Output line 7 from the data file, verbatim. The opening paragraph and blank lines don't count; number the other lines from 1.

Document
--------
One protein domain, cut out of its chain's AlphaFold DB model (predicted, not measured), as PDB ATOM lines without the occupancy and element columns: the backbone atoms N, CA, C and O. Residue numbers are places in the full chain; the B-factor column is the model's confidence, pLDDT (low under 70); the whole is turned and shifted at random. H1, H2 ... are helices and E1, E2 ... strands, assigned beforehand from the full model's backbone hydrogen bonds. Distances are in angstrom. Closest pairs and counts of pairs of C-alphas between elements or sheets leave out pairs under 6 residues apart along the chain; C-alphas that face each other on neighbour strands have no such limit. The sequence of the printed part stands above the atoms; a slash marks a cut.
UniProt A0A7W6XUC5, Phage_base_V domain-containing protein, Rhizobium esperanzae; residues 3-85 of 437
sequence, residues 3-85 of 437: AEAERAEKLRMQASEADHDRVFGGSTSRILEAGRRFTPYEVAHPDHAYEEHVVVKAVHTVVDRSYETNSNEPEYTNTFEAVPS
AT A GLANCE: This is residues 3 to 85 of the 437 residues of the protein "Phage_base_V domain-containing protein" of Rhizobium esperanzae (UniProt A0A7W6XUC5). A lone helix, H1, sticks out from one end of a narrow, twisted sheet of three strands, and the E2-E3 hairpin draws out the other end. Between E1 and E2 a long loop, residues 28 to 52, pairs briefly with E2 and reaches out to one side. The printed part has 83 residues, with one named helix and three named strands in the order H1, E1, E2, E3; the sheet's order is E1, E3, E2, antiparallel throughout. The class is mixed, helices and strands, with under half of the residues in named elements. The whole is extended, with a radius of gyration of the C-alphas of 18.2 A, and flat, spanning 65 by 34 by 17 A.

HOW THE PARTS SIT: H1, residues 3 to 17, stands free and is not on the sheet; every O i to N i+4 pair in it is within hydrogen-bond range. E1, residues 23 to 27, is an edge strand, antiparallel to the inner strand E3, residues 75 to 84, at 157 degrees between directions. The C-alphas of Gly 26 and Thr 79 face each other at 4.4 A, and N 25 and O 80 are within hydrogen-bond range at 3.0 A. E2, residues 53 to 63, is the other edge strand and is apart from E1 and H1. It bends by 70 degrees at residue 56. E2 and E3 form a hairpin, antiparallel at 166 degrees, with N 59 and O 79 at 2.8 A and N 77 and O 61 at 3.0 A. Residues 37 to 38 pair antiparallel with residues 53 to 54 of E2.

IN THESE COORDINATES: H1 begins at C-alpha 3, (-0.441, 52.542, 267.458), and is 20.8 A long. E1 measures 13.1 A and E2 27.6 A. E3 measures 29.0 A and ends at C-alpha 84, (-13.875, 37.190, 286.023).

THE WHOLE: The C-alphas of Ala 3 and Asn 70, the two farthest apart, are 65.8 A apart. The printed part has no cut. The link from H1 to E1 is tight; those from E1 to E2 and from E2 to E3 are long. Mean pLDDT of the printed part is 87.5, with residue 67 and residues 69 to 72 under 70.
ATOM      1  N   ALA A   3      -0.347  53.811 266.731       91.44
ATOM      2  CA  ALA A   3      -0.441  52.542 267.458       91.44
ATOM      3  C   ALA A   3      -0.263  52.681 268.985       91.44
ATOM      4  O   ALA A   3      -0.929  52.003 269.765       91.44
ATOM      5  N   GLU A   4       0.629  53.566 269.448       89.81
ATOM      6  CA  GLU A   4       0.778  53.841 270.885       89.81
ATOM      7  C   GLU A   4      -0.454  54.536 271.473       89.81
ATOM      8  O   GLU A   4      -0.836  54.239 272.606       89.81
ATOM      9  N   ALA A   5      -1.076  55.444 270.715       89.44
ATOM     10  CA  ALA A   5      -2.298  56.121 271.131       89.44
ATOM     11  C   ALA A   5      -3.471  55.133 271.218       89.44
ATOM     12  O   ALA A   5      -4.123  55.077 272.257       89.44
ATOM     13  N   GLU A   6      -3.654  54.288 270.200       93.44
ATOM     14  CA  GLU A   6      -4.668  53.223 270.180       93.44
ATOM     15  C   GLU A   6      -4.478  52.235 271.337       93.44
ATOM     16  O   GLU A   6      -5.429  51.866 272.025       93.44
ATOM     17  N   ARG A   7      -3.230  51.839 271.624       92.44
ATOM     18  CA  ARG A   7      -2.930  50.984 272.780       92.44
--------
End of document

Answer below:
ATOM      1  N   ALA A   3      -0.347  53.811 266.731       91.44